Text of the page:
NGA Hosts its Fourth Annual Outside Recreation Studying Community Assembly in Little Rock, Arkansas


Governors across the country recognize the importance of outdoor recreation and are uniquely positioned to support its growth through state policies, programs and incentives.

By Cara Dougherty and Bevin Buchheister

In 2019, the National Governors Association Center for Best Practices (NGA Center) established the Outdoor Recreation Learning Network (ORLN) in partnership with state and territory outdoor recreation directors.

This network brings together the directors and advisors of the governors’ outdoor recreation offices to explore strategies that leverage their unique natural, cultural and historical resources and share information on promoting outdoor recreation to drive economic, social and environmental benefits . The ORLN also provides insight into federal developments and related implications, opportunities, and resources for states and territories.

In May, the NGA’s annual ORLN Policy Institute was held in Little Rock, Arkansas, and included remarks from Stacy Hurst, Secretary of the Arkansas Department of Parks, Heritage and Tourism, and a special signing of the Confluence Accords, which reflect a state’s commitment to the Demonstrating conservation and management, workforce education and training, economic development, and public health and well-being through outdoor recreation. Thanks to the generous support of ORLN sponsors, the Outdoor Industry Association (OIA), the REI Foundation, the Outdoor Recreation Roundtable and the VF Foundation, the Annual Policy Institute was a productive and meaningful gathering for ORLN members.

On day one of the Policy Institute, the network came together at Pinnacle Mountain State Park to discuss Arkansas’ partnership with the US Forest Service and how to prepare communities for long-term success and equity in the development of outdoor recreation economies be able. The network participated in several outdoor recreation activities native to the beautiful Arkansas nature. Members hiked portions of the 373-acre Rattlesnake Ridge Natural Area (RRNA), which protects rare plant and animal species and provides habitat for three species of state importance: the southeastern bat, western diamondback rattlesnake, and Wright’s Cliffbrake, a western desert fern. The network also experienced a kayaking trip on the Big Maumelle River below Lake Maumelle, Little Rock’s main drinking water reservoir, and a mountain biking adventure on the Coachwhip and Centipede Trails within the larger Monument Trails network with scenic views over the Arkansas River Valley.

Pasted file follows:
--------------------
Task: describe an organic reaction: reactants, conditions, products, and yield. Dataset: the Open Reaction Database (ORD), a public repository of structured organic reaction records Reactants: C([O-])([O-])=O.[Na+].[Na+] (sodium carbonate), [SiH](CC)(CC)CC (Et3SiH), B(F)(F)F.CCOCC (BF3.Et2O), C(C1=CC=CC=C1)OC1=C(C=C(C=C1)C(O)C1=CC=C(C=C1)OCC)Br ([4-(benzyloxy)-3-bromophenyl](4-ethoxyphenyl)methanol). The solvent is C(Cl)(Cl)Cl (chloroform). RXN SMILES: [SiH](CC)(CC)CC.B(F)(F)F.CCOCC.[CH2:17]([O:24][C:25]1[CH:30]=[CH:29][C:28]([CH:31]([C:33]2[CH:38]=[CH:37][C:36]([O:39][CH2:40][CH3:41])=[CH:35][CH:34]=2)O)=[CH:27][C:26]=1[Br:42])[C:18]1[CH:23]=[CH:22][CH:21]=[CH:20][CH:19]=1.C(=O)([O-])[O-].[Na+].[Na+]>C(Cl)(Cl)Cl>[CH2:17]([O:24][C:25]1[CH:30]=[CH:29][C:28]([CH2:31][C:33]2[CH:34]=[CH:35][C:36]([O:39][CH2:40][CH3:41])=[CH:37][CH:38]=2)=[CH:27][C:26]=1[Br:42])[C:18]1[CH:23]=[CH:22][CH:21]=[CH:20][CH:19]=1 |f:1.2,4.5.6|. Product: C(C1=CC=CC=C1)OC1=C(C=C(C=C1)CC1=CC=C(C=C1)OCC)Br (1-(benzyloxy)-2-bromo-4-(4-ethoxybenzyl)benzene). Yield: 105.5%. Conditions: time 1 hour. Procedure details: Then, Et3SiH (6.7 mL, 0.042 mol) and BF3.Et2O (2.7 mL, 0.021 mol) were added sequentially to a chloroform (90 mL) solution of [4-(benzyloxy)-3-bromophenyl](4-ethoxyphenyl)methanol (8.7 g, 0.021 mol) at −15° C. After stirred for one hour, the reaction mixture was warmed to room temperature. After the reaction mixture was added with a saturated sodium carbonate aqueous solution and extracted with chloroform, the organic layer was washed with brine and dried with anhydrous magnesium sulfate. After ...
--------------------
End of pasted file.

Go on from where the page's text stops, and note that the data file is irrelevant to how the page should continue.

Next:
At ORLN’s Annual Policy Institute, attendees had the opportunity to try Arkansas outdoor recreation at Pinnacle Mountain State Park.

Through the strength of public/private/nonprofit partnerships, a shared vision has brought Monument Trails to life in four Arkansas State Parks. Monument Trails are premier destinations that showcase the scenic beauty of the state parks they are located in while exemplifying the highest quality in trail craftsmanship, innovation, beauty and sustainability. They are the result of the generosity of the Walton Family Foundation in partnership with the Arkansas Parks and Recreation Foundation and Arkansas State Parks. The ORLN experienced first-hand the enduring, unforgettable opportunities that the multi-purpose trails offer trail riders, runners and hikers of all skill levels.

On day two, the Policy Institute resumed at the Clinton Presidential Center in Little Rock, where the National Park Service discussed its new Office of Outdoor Recreation. Network discussions focused on government action to promote equity, government funding sources and understanding, and efforts to improve economic and participation data.

Secretary of State Hurst later joined the ORLN state members and donors. Secretary Hurst was appointed Director of the Department of Arkansas Heritage in January 2015 by Asa Hutchinson, Chair of the NGA, Governor of Arkansas. She is responsible for the work of eight separate agencies that identify, protect, and promote the state’s natural, historical, and cultural resources. She shared with ORLN members the importance of growing the outdoor recreation economy and raising awareness of the recreational experiences that Arkansas and other states have to offer.

From left: Scott Crowder, Director, New Hampshire Office of Outdoor Recreation Industry Development; Daryl Anthony, executive director, Maryland Office of Outdoor Recreation; and Katherine Andrews, Director, Arkansas Office of Outdoor Recreation.

The two-day event concluded with a special signing of the Confluence Accords. With New Hampshire, Maryland and Arkansas, 16 states have now signed the Confluence Accords.

The Confluence of States was created in 2018 by a bipartisan group of eight pioneering states to recognize the influence and importance of the outdoor recreation industry and to provide a one-stop shop for the diverse businesses, communities and individual constituents who rely on the continued health of our nation’s natural spaces. The Confluence of States is a non-partisan movement that promotes and advances the four pillars and 12 common principles of the Outdoor Recreation Industry’s Confluence Accords, which represent a best practice that all states and territories should adopt.

Please visit the NGA’s Outdoor Recreation Learning Network (ORLN) website for the latest publications, events, opportunities and resources on all things outdoors. If your state or territory is interested in joining the NGA’s ORLN, please contact Bevin Buchheister ([email protected]) or Cara Dougherty ([email protected]).